And, effect can be used as a verb that essentially means "to bring about," or "to accomplish." For example, you could say, "Aardvark hoped to effect change within the burrow."



http://www.grammar-monster.com/easil...ect_effect.htm

"There is a verb 'to effect'. It is quite rare, but useful in business writing. It means 'to bring into being'.
Read more at http://www.grammar-monster.com/easil...TPhosfIsjt6.99
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sloweddy screwed with this post 02-07-2013 at 12:52 PM
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Old 02-07-2013, 04:54 PM   #322
Klay
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Quote:
Originally Posted by thistle66 View Post
Klay's use of effect, as a verb, is correct.


ef·fect
/iˈfekt/
Noun
A change that is a result or consequence of an action or other cause.
Verb
Cause (something) to happen; bring about.

Of course.
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Old 02-07-2013, 05:43 PM   #323
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Quote:
In conclusion, a rider must lean a bike into a turn.
Counter-steering and hip thrusts are two common ways of
creating the lean, but other ways exist. The rider can take
advantage of an uneven road surface, push harder on one
pedal than the other, lean the bike over by the handlebars,
accelerate with the wheel turned, or employ the growing oscillations
shown in Fig. 5. In any event, gyroscopic forces
play little role in leaning the bike over, through they do help
set the steering angle. The appealing notion that gyroscopic
forces are central to bike behavior, often repeated in
papers3,13 and textbooks,14 is incorrect.

http://socrates.berkeley.edu/~fajans...eerBikeAJP.PDF
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Old 02-07-2013, 05:59 PM   #324
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if the rider leans out of the turn enough, then you don't counter steer, you just steer.

that is, if you can keep the bike vertical (on a flat road), then you'll never need to countersteer it.

This after all is the principal of the hack, which 'steers' and does not 'countersteer'. If you use your weight to provide the same reaction as the third wheel, then countersteering doesn't work.

This balancing, imo, is why you can change the steering of a bike at low speed betweeen 'steer' and 'countersteer'. At higher speeds (or lower ones with very tight turn radii), your weight and lever arm aren't enough to balance the bike, so it must always countersteer.
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Old 02-07-2013, 07:20 PM   #325
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Old 02-07-2013, 07:30 PM   #326
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I was going to say something, but it's all so confusing! ( Unless you just go out and ride, then even the Anti Albert Einstein will figure it out!!!!!!!!!!!!!!!!!!!!!!!!!)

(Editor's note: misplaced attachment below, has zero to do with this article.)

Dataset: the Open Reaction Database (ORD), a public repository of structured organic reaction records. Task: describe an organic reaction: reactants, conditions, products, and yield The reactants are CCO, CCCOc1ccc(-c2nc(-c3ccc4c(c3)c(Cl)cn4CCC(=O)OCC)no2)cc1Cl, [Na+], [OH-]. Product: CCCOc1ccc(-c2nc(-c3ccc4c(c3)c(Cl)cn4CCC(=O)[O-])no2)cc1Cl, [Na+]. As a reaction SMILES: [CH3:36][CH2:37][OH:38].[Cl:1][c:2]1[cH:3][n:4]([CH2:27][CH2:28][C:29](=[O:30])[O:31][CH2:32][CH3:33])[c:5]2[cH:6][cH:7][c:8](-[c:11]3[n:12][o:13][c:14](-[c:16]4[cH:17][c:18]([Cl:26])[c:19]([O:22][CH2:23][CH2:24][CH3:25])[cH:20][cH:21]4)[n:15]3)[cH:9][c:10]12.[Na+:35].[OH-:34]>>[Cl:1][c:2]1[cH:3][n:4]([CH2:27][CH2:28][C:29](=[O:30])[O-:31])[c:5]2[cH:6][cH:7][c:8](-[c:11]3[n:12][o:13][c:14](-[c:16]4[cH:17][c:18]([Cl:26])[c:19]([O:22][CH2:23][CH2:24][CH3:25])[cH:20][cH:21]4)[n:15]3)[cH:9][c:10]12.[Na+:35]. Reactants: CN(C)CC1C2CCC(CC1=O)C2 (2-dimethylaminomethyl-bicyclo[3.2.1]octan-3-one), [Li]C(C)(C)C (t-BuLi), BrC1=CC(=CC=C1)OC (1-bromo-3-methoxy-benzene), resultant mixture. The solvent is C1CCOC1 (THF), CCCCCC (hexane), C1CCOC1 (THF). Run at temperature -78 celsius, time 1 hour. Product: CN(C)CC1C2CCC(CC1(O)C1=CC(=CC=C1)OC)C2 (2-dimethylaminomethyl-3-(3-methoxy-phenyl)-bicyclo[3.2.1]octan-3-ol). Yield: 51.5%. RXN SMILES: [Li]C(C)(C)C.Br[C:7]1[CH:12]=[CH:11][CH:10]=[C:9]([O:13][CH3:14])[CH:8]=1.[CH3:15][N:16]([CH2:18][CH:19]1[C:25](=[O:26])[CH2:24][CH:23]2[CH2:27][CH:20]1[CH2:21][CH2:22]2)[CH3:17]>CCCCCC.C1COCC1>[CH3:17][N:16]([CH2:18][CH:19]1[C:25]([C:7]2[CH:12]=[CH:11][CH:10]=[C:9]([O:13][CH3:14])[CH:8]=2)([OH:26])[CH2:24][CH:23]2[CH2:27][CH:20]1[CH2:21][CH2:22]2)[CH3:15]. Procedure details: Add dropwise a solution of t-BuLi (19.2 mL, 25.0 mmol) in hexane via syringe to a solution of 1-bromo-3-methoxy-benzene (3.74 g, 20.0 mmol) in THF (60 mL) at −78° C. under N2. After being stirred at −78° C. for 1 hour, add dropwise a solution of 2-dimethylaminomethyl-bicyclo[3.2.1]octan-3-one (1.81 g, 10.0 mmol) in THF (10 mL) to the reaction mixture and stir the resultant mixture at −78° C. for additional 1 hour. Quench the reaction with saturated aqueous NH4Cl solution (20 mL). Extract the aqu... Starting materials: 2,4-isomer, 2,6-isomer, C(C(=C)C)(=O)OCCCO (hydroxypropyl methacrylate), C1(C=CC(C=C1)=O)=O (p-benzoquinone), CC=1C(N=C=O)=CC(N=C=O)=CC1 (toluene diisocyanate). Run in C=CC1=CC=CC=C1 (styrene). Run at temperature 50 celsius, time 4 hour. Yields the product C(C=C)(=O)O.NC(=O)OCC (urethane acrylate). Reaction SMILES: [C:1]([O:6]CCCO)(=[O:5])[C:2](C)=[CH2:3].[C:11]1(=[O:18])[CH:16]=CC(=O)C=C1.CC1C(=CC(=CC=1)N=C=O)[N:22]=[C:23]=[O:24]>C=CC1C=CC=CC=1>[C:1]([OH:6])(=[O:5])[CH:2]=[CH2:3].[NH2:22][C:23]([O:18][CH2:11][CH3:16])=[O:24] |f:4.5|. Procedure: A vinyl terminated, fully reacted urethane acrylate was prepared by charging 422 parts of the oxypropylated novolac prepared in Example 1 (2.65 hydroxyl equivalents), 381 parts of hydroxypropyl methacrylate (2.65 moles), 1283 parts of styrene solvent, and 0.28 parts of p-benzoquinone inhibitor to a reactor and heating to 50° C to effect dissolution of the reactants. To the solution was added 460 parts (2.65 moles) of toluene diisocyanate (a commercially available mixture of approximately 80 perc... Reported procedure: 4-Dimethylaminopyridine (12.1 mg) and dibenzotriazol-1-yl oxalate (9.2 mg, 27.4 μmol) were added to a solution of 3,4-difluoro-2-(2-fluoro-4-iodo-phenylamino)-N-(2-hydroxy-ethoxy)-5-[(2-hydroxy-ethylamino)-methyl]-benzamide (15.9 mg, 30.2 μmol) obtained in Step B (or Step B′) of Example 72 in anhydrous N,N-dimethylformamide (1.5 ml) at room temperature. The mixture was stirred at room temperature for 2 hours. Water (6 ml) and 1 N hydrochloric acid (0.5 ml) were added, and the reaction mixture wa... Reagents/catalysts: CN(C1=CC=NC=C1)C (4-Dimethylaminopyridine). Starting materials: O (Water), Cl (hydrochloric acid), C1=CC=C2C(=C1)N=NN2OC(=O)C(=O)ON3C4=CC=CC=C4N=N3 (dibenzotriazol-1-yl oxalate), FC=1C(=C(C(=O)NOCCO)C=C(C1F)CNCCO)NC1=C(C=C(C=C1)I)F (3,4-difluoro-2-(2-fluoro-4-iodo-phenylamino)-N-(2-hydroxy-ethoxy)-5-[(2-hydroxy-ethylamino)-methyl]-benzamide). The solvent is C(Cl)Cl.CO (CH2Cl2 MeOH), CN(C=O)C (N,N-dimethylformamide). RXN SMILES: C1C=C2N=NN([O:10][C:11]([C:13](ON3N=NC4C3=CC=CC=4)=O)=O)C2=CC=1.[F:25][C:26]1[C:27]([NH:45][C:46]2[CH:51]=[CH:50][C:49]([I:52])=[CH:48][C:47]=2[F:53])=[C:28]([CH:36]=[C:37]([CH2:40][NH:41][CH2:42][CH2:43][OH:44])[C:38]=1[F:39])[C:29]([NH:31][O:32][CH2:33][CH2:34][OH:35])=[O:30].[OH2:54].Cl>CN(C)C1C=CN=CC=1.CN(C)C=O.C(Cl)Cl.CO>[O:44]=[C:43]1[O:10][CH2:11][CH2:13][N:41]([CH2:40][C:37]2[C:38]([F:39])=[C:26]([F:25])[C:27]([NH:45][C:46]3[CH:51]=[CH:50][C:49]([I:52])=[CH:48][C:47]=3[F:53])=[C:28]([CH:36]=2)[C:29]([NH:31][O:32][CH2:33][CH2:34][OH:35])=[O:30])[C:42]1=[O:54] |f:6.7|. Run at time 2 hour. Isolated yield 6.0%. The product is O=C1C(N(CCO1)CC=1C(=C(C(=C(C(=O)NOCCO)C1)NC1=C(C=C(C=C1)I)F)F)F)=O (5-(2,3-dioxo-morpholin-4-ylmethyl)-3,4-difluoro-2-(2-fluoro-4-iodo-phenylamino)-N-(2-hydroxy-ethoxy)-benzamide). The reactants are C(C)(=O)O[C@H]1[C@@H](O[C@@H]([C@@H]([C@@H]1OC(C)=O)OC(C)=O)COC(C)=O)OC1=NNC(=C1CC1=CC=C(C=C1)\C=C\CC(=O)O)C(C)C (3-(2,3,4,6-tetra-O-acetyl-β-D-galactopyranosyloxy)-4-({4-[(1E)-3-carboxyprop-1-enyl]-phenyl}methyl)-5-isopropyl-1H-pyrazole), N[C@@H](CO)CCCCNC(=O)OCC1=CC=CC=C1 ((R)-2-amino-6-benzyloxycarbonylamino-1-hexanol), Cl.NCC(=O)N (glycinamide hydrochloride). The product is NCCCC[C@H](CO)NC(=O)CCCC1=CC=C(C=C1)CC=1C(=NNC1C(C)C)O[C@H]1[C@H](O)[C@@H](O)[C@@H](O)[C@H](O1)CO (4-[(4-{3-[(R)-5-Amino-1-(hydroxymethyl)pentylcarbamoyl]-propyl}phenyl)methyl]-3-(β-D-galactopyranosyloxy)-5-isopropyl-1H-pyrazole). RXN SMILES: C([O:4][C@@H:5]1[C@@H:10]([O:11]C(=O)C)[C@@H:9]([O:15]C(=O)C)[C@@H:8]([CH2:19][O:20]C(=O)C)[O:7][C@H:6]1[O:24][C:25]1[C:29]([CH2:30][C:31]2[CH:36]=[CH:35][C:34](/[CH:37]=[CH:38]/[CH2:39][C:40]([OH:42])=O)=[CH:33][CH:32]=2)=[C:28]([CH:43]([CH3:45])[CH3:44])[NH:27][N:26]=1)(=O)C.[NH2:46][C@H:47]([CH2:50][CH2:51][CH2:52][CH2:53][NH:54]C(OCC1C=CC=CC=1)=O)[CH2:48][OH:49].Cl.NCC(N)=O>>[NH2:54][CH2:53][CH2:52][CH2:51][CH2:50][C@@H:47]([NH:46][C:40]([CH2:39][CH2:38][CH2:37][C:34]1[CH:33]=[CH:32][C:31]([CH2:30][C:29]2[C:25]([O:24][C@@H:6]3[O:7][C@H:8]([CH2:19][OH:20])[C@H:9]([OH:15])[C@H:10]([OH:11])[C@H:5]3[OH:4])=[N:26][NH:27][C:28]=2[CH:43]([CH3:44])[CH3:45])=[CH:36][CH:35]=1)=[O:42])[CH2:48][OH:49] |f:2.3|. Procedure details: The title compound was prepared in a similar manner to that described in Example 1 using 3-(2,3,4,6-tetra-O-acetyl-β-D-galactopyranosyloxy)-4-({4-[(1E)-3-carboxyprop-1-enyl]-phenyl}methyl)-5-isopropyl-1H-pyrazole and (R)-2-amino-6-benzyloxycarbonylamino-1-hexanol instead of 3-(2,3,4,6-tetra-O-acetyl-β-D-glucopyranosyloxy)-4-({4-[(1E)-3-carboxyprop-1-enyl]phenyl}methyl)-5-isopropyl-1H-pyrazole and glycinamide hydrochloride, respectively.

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Old 02-07-2013, 07:31 PM   #327
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yeah, I know i'm an arsehole
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Old 02-07-2013, 07:39 PM   #328
DAKEZ
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Originally Posted by bonox View Post
yeah, I know i'm an arsehole
If that be the case or no... I'd still buy you a beer.
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Old 02-07-2013, 07:48 PM   #329
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Quote:
Originally Posted by bonox View Post
if the rider leans out of the turn enough, then you don't counter steer, you just steer.

that is, if you can keep the bike vertical (on a flat road), then you'll never need to countersteer it.

This after all is the principal of the hack, which 'steers' and does not 'countersteer'. If you use your weight to provide the same reaction as the third wheel, then countersteering doesn't work.

This balancing, imo, is why you can change the steering of a bike at low speed betweeen 'steer' and 'countersteer'. At higher speeds (or lower ones with very tight turn radii), your weight and lever arm aren't enough to balance the bike, so it must always countersteer.
Bwaahaaahaahaa.... whew, thanks, this discussion needed that!
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Old 02-08-2013, 07:52 AM   #330
Boon Booni
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Quote:
Originally Posted by bonox View Post
if the rider leans out of the turn enough, then you don't counter steer, you just steer.

that is, if you can keep the bike vertical (on a flat road), then you'll never need to countersteer it.

This after all is the principal of the hack, which 'steers' and does not 'countersteer'. If you use your weight to provide the same reaction as the third wheel, then countersteering doesn't work.

This balancing, imo, is why you can change the steering of a bike at low speed betweeen 'steer' and 'countersteer'. At higher speeds (or lower ones with very tight turn radii), your weight and lever arm aren't enough to balance the bike, so it must always countersteer.
I really hate it when I have to take the bike back to the dealer because my countersteering is broken.